Crunch culture in animation industry impacts work conditions


Animation, as an industry, has faced a lot of change since the early days of shows like “Steamboat Willie.” These changes have manifested due to advances in both technology and, for better or for worse, workplace standards. 

The animation and VFX industry is a very lucrative one, currently valued at $181.3 billion with projected growth, and with this success inevitably comes issues. 

Behind every big project is a team of people under increasing stress to finish animation projects and get them to studios by a deadline. This pressure that’s placed on animation companies leads to extended hours and reduced pay for animators. The animation industry has reached a point where being overworked to meet pressing deadlines is the standard, with this phenomenon being aptly dubbed “crunch culture.”  Crunch culture has especially become the status quo in the video games industry, with game developers sometimes having to work up to 100-hour weeks to complete projects. It’s a worsening problem that exposes serious flaws in how the animation and video game industries function.

In 2004, an anonymous letter, later credited to game developer and writer Erin Hoffman, was released to the public. Hoffman was the spouse of a game developer for Electronic Arts, and her letter detailed the very poor working conditions her partner was put through. Hoffman’s letter made waves within the video game industry, as it was the first time concerns about labor conditions in game development were widely publicized. In 2010, another letter was released, this time by the spouses of developers for the massively successful video company Rockstar. This second letter echoed many of the same sentiments as the first, going into detail about the struggles that game developers were facing during development. These included regular 90-hour workweeks, cases of fatigue, chronic headaches, sickness, and depression. The similarities within these letters emphasize a broader issue with practices in the industry.

    This is also a prevalent problem in animation, specifically Japanese anime. Animating a twenty-minute episode involves thousands of hand-drawn frames, the less essential of which are drawn by independent contractors or freelancers. Using contractors means that studios can outsource animation to countries with fewer labor laws, allowing the studios to legally cut costs with less pay, poorer working conditions, and longer hours. The standard rate for a single frame in Japan is about 200 yen, which is less than 2 dollars USD. This number is minuscule given that each frame can often take over an hour to complete, meaning many artists are earning much less than a living wage.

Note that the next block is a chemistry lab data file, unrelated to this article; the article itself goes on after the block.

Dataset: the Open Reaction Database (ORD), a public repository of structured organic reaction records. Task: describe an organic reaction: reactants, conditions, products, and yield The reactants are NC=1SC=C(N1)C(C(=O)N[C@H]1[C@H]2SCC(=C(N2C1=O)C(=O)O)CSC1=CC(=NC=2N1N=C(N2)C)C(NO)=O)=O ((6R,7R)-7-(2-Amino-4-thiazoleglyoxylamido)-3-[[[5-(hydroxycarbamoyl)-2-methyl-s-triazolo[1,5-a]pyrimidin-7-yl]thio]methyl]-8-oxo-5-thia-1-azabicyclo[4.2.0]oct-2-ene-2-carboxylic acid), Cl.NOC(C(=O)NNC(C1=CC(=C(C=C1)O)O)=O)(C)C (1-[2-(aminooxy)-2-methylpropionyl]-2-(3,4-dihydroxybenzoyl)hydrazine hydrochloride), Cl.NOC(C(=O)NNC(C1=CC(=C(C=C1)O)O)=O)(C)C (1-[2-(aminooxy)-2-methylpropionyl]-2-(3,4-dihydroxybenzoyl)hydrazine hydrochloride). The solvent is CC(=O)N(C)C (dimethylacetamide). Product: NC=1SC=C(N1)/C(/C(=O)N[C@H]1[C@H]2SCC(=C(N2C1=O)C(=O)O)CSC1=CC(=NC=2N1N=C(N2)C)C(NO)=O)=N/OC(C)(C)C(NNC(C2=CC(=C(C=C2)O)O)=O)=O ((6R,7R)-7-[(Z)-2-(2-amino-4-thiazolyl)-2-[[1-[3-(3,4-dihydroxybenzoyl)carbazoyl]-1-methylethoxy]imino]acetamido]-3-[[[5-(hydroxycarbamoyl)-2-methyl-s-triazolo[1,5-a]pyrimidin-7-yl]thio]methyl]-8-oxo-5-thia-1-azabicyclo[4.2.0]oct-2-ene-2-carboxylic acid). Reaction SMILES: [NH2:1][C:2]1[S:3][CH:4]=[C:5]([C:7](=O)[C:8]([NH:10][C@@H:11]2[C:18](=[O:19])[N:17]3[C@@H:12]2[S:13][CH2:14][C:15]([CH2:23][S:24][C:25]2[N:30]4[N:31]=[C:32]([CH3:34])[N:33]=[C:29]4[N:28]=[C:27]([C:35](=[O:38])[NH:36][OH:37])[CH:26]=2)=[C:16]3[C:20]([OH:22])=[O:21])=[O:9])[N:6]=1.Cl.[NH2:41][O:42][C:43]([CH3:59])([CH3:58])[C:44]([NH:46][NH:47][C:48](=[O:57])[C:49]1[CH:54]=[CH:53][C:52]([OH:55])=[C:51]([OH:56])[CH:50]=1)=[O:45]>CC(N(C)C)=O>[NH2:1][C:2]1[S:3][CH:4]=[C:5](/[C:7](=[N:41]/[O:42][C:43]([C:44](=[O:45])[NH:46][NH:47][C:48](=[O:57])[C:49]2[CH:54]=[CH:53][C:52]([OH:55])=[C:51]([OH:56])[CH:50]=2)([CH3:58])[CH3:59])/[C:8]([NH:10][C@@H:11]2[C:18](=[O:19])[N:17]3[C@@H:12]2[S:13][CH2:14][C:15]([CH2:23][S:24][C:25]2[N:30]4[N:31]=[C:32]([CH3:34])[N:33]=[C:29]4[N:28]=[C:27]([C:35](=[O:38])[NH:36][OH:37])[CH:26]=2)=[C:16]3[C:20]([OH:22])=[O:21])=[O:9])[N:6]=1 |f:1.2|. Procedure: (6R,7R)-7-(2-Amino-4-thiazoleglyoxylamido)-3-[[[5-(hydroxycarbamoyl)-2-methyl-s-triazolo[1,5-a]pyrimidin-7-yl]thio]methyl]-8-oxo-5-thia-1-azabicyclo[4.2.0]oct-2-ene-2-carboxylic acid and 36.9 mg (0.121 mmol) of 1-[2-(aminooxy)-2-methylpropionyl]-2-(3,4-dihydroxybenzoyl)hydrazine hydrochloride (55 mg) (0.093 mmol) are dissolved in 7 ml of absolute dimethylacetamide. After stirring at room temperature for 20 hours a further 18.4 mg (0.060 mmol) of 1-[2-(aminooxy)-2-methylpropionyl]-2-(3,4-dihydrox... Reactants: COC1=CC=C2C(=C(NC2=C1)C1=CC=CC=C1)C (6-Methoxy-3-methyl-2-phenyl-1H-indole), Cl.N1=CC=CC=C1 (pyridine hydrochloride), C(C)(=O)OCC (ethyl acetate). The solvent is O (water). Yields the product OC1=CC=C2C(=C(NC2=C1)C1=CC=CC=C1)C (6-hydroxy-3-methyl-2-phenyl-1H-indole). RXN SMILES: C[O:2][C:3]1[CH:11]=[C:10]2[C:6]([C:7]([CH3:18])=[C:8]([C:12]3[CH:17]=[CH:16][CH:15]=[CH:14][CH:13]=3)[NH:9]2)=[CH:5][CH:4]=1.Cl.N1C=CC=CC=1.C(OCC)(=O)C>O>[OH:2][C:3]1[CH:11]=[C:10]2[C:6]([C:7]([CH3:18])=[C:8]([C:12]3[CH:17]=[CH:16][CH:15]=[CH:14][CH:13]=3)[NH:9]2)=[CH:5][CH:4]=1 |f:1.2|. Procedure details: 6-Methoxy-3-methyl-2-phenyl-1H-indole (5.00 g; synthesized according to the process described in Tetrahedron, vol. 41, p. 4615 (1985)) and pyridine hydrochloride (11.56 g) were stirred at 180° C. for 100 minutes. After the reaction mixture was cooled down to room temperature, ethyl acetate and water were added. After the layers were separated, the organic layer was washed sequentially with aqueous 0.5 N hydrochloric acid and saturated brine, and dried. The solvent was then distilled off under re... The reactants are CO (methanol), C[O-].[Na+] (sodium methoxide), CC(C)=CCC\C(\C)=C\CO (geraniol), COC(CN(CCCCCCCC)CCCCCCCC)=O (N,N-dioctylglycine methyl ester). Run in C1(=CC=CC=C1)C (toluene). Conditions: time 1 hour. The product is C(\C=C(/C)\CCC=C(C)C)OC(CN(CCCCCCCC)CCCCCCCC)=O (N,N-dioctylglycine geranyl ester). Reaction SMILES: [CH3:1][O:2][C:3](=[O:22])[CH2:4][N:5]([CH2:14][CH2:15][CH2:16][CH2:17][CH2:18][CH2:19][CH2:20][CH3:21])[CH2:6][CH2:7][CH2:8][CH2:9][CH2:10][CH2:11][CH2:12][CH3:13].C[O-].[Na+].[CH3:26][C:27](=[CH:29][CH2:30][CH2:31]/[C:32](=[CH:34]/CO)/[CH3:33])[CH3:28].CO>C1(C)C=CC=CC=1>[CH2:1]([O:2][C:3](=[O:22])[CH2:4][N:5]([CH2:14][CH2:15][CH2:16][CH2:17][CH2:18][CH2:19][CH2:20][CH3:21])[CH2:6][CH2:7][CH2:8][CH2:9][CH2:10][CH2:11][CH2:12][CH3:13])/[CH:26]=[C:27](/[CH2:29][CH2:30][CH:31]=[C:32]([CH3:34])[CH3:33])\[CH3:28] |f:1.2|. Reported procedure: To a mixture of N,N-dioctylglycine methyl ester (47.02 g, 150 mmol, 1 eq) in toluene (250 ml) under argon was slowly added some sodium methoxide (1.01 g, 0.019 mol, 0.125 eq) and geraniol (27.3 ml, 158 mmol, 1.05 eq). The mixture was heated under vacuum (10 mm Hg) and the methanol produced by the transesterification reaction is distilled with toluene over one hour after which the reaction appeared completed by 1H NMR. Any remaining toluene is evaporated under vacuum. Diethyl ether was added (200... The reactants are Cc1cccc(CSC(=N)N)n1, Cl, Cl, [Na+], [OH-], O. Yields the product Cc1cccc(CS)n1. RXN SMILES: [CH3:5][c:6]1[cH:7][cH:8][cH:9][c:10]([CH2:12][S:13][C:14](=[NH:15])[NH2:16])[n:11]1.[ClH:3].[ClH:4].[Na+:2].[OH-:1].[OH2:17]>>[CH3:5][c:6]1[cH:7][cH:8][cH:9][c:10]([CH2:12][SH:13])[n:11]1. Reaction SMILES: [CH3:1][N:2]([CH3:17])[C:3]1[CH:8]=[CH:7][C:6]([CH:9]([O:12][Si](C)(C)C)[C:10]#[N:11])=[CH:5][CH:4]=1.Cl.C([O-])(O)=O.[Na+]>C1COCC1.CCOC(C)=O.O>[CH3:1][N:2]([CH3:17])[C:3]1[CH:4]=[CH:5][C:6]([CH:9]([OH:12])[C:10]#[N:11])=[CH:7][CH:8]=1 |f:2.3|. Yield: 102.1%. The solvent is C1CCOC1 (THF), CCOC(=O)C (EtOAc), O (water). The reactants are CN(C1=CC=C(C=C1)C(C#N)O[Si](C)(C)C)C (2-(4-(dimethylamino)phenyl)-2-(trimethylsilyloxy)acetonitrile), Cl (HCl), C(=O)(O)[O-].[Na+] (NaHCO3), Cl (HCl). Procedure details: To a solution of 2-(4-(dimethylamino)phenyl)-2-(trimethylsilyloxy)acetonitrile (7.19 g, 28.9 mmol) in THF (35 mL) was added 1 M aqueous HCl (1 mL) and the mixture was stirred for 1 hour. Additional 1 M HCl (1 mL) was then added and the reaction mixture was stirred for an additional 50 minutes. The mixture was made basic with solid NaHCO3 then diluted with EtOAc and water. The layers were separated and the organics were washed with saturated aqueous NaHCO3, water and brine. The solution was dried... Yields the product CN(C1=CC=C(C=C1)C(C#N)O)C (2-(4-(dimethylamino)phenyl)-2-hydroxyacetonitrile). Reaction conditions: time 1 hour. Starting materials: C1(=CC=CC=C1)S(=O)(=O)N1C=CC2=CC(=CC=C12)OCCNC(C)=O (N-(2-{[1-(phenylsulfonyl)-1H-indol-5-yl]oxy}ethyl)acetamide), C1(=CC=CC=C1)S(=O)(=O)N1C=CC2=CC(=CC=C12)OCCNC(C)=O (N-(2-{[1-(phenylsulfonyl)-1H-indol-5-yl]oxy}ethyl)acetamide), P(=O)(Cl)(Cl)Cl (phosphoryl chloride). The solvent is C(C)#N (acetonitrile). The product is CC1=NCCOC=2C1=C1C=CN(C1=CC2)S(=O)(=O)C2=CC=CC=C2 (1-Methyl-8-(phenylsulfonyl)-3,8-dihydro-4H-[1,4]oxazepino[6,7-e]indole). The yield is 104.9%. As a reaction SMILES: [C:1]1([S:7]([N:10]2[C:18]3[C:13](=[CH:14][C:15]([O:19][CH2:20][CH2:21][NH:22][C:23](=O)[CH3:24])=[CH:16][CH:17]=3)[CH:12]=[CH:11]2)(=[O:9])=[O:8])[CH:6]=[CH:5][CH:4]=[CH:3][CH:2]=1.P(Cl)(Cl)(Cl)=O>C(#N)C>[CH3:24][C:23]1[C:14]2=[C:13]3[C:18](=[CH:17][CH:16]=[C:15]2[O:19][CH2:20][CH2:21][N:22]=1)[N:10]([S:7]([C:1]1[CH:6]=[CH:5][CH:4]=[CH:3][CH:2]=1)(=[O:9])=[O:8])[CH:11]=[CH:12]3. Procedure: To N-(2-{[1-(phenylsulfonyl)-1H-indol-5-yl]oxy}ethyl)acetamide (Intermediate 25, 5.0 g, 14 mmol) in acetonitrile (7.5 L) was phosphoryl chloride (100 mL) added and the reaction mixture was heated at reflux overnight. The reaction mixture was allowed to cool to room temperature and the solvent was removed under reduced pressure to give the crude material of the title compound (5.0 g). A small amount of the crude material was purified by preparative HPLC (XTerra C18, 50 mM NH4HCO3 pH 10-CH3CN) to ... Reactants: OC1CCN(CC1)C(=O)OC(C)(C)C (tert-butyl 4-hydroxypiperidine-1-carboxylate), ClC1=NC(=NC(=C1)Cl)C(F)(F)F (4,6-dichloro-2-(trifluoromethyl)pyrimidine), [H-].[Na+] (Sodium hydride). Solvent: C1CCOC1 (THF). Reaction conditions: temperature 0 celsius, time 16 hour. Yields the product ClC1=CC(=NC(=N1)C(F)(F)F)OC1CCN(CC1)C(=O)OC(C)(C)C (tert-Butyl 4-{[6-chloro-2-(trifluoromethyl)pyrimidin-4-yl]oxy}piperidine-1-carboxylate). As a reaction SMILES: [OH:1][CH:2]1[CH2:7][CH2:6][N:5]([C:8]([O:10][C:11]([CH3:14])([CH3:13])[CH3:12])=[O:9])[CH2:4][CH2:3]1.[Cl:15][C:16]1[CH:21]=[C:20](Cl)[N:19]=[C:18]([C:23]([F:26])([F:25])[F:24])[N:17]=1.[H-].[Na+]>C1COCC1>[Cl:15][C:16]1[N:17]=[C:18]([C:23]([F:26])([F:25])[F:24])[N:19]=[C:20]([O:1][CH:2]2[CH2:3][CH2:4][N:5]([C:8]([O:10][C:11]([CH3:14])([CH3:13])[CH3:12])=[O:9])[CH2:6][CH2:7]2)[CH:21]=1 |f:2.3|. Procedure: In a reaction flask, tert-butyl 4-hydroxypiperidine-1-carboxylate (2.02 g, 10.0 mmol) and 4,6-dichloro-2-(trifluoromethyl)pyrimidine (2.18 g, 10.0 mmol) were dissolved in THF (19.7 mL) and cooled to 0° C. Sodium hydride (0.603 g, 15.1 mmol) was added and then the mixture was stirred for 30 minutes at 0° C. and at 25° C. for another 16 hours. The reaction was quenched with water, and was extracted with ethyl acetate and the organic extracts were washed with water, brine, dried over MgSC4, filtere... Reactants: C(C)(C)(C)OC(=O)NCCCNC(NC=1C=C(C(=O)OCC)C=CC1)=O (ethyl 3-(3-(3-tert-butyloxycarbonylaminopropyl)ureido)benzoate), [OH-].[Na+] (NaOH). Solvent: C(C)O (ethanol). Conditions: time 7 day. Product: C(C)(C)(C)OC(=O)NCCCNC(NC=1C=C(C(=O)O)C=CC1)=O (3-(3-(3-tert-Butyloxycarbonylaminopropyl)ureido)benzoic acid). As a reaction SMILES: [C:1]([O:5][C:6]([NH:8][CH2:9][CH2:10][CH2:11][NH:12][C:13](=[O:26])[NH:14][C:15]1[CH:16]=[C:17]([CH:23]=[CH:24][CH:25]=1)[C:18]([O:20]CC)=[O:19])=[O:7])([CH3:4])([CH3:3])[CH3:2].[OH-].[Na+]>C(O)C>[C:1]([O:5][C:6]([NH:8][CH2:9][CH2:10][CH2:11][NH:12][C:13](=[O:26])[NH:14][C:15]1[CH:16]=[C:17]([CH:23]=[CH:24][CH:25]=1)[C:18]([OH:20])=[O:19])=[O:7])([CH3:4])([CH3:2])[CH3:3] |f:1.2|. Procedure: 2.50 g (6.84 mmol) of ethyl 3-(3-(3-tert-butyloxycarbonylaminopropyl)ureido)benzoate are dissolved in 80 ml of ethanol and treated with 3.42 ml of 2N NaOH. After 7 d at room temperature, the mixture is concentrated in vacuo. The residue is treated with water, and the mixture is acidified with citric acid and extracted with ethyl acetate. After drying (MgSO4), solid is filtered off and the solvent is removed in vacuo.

Henry Thurlow, an American animator living in Japan, recently interviewed with Buzzfeed News sharing his experience working for one of the largest animation companies in Japan. Thurlow described the industry as not just tough but “illegally harsh.” He said, “They don’t pay you even remotely minimum wage. They overwork you to the point where people are vomiting at work and having to go to the hospital for medicine. They demand that you come in whenever they realize a deadline isn’t going to be met. That probably means about a month and a half of nonstop work without a single day off.” Thurlow goes on to describe the never ending workload that has resulted in him ending up in the hospital three times for exhaustion and illness.

    Despite the grueling conditions, Thurlow is willing to sacrifice his quality of life to satiate the need as an artist to contribute to something he loves, which seems to be a common sentiment and the primary reason why so many are still willing to work in such a difficult industry. 

    All in all, the video game and animation industries are increasingly difficult to be a part of. The sacrifices that these employees make for the sake of their art are truly the only reason that these industries can continue to function as they do, putting millions of dollars into the pockets of those responsible for the horrible work conditions in the first place. These systems are neither ethical nor sustainable, and they need to face serious revision if these fields are to continue flourishing.